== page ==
On Saturday, determined not to let the Beast have all the shots, I drove to Manchester, NH for an SCA event. Since this one is indoors, I figured I had an even chance to seeing something. I lasted about three hours before Beastliness. I finished my last errand quickly, and beat it before the tic got out of hand, I hate the tic almost more than the pain, because one begins to look like a refugee from a horror film. This can alarm misinformed people, which can lead to restraint, and ambulances, and EDs, all of which are unnecessary.
As usual, once things set in in earnest, eating is a trigger. The exception is breakfast. I don't eat a big breakfast, which may be why. However, I'm otherwise living on soup, and scrabbling to dig up soft recipes that offer a little culinary challenge while having a mush-like consistency. Tonight was curried rice with (bought'n) Punjab eggplant. I've found a recipe for African peanut soup that I can prepare quickly, which is important when one can only count on a few healthy hours a day.
Here, without naming names, I must point out that any chronic illness brings in its train the well-intentioned but ill-informed friend or relative, who is sure to have something that will keep you healthy and happy and have nothing to do with the problem, The latest was "well, last year you weren't sick, and you went out a lot to shovel snow, so why don't you start taking nice outdoor walks."
Item: last year I was out a lot because I had to be out, and much of the time I was sick but our seven-foot drifts gave us other worries. I was not as sick as this year because TN plays with you.
That's the simple answer. The more complex one is that treatment of TN and other neuropathies calls for a delicate balance of meds in the blood and liver that will suppress the symptoms. Sometimes, the liver reserve falls, the blood reserve follows it, and shit happens.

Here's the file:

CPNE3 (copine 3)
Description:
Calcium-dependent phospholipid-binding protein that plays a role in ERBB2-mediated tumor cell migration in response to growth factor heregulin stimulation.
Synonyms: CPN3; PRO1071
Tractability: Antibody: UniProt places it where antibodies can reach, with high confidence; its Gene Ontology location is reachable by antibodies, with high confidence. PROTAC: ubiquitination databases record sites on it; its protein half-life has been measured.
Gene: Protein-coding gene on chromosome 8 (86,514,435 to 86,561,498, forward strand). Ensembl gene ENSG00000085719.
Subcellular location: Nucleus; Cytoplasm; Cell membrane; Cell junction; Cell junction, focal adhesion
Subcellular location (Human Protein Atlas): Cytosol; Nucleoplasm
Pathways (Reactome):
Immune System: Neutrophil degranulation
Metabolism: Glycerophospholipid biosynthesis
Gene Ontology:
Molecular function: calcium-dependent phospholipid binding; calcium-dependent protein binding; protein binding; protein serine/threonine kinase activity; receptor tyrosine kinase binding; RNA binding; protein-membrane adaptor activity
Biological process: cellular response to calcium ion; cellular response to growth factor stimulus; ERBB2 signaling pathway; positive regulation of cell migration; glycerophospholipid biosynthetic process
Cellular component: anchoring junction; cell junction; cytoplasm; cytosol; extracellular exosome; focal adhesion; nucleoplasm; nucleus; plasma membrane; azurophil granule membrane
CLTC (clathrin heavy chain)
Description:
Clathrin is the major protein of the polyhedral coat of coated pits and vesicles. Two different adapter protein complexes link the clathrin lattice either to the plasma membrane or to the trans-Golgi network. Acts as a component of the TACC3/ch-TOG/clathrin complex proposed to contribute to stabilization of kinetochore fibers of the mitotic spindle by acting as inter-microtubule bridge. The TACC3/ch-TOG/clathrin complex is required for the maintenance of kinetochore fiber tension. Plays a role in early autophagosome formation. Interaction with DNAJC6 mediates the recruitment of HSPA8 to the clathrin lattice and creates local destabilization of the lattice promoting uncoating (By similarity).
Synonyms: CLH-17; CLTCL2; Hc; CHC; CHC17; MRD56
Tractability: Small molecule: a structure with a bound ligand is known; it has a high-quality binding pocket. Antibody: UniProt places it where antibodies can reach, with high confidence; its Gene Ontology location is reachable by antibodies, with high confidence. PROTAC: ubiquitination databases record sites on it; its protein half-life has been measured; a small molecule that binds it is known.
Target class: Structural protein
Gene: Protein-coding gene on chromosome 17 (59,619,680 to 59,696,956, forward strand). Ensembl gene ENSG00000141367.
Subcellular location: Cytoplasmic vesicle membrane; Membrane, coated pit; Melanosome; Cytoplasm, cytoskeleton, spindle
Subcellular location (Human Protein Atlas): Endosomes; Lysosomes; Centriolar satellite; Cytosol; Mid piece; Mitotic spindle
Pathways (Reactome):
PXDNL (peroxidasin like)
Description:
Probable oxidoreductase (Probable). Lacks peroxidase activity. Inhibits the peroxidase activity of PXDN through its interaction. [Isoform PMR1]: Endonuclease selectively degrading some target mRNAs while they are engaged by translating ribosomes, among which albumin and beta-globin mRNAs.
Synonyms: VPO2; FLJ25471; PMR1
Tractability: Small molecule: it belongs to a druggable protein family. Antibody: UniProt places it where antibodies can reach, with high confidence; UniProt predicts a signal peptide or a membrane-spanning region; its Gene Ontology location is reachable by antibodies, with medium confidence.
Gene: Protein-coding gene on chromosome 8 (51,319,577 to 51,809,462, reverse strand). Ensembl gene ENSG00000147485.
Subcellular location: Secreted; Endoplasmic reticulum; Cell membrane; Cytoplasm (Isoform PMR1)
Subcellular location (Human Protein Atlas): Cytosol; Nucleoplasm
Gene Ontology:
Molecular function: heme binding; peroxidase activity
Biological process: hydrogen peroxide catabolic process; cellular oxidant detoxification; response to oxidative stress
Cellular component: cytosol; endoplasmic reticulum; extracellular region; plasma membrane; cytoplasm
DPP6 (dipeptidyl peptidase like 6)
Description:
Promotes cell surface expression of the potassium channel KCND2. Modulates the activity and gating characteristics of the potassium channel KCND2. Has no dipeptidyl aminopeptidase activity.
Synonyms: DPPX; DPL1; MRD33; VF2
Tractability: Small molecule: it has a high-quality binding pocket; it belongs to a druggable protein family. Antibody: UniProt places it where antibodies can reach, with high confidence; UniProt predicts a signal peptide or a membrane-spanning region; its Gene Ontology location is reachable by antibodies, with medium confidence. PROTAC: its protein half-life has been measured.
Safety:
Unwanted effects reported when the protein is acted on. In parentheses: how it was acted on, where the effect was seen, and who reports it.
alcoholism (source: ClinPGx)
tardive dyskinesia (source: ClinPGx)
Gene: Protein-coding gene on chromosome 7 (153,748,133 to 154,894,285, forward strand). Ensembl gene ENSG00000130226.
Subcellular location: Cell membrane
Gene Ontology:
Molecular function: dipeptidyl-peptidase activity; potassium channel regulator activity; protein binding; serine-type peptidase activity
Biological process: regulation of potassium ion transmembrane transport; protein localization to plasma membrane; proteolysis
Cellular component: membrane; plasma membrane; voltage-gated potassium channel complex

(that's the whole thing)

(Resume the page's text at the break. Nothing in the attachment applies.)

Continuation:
The game is trying to regain the balance while avoiding as many pain stimuli as possible. This isn't easy with a progressive disorder, especially one that has stolen a march on you. Go for a walk? Sure. Why the hell not, when I can now get sick sitting at my desk in a warm office. Let's go back 200 years, treat like with like, and do the thing most likely to cause pain. How about a nice chewy three course dinner afterwards.
The best thing to do, if you know someone with TN or another neuropathy, is to be helpfully
sympathetic. Keep your sovereign remedies to yourself. Don't provide links to the latest bit of woo you picked up on Google. Those of us who have dealt with this for a long time (15 years next April, in my case) try to be partners with our clinicians in the treatment of the disorder. We read up peer-reviewed studies of the latest treatments, weigh the pros and cons, and try to enjoy the times when we have little or no pain. Amateur doctors don't help.
Labels: helpful people, trigeminal neuralgia